A related problem is a misunderstanding about how the thyroid, and diet, interact with metabolism. One of the major issues that one sees in the so-called safe starch debate, is that the advocates of eating more starches often warn that when you don’t eat carbs, you end up with a lower amount of the thyroid hormone, T3, in the blood, and this is a warning sign of hypothyroidism–meaning too little thyroid function. And that’s just such a wrong way of looking at it. Certainly when you eat a very low-carbohydrate, high-fat diet, the amount of T3 in your blood goes down—but in most cases, even though T3 goes down, your TSH – thyroid stimulating hormone – does not go up. TSH is a kind of thermostatic regulator. When the body actually needs more thyroid hormone, TSH generally rises, and pushes the thyroid to make more T3. When the body is getting enough thyroid, TSH generally stays low. So if your thyroid hormone levels go down while your TSH also stays in the low to normal ranges, it’s probably not because your thyroid is sick, any more than your pancreas is sick when your insulin level goes down on a very low-carbohydrate diet, and your blood sugars stay low as well. When insulin levels go down and blood sugar becomes more normal as well, it’s a clue that your cells are finally becoming less insulin resistant and are getting sensitive to a healthy, low level signal of insulin. In a similar way, a low TSH, coupled with a lower T3 level, is indicative, not of a sick thyroid, but more of proper signaling. You might say it indicates that your cellular resistance to the signals of thyroid is letting up. Your cells are getting more sensitive to thyroid signals, and your T3 level is going down precisely because cells can finally hear the signal properly. So a lower thyroid level, with low- to normal TSH, can indicate that your metabolism is now functioning at a higher-quality level. In other words, you’re getting more bang for each energy buck.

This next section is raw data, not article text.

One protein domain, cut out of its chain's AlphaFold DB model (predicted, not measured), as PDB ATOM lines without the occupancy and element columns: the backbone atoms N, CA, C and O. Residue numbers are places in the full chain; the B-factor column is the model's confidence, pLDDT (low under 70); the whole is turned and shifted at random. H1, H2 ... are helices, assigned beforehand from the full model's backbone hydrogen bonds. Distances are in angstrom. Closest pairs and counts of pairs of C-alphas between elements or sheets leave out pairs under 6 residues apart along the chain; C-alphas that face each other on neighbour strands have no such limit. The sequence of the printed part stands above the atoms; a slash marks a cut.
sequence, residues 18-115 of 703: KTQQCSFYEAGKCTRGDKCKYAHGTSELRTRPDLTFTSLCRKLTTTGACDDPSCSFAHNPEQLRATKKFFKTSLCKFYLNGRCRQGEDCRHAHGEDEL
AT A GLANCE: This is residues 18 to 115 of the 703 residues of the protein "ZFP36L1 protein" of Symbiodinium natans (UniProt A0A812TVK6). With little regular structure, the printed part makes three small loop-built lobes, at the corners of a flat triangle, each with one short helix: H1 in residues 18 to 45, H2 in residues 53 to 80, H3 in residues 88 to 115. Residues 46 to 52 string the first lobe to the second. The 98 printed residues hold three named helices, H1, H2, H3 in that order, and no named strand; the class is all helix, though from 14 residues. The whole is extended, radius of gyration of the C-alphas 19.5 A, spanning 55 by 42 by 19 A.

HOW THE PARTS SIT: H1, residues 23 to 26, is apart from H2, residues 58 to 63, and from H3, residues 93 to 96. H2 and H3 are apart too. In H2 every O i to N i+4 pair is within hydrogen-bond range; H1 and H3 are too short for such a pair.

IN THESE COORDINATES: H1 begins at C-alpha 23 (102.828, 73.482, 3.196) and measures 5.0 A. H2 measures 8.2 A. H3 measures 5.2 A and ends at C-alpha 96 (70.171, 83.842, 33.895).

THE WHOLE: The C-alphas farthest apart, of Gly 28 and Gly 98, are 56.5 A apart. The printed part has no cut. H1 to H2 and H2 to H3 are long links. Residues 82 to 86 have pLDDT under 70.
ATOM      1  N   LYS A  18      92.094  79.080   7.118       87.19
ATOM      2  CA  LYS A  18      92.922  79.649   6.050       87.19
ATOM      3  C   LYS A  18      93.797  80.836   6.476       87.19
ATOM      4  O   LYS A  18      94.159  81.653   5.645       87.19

More bang for the buck is also happening, for instance, in calorie-restricted animals who live longer than animals fed a regular amount of calories. In calorie-restricted animals, researchers generally see a lower free T3. They also see lower T3 in centenarians, people who live past 100. When you see a lower free T3, it’s really indicative of kind of a longevity phenotype. It’s indicative of what you might even call, non-hibernating hibernation. And one clue that this lower T3 is healthy is that people who have it generally report that they function better. If it happens to you, on a low-carb diet that you’ve become adapted to over time, you’re not weak. You generally have more energy.

    Having your T3 level go lower, in a healthy way, is like being able to turn down the idle of a car when it’s tuned properly, so that at rest it doesn’t have to waste as much energy. In an efficiently running car, the resting “metabolism” of the car is lower. And if you want to get power from that car, if you want to accelerate, that’s better too. When a car is well tuned, it allows for a lower idle speed, and it will actually accelerate faster, and the engine itself certainly will have a much longer lifespan. It’s functioning better.
    Thermogenesis – Not So Good For Health – Ron Rosedale | Me and My Diabetes
    Last edited by artjii; 21-03-2013 at 01:44 PM.
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    Jos
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    Thanks, I'm aware of the link between thyroid and LC. TSH and T4 are both elevated, blood pressure is very low, extremities are stupidly cold and don't warm up unless external heat is added.

    06/09/12 - TSH:6.93 FreeT4:16.3
    17/01/13 - TSH:8.93 FreeT4:14.6

    Symptomatically she is very hypo, but the GPs won't do anything as the bloods don't show a problem, compounded by the issue thyroid diagnosis and treatment in the UK only being 1 step up from leeches in terms of modern medicine.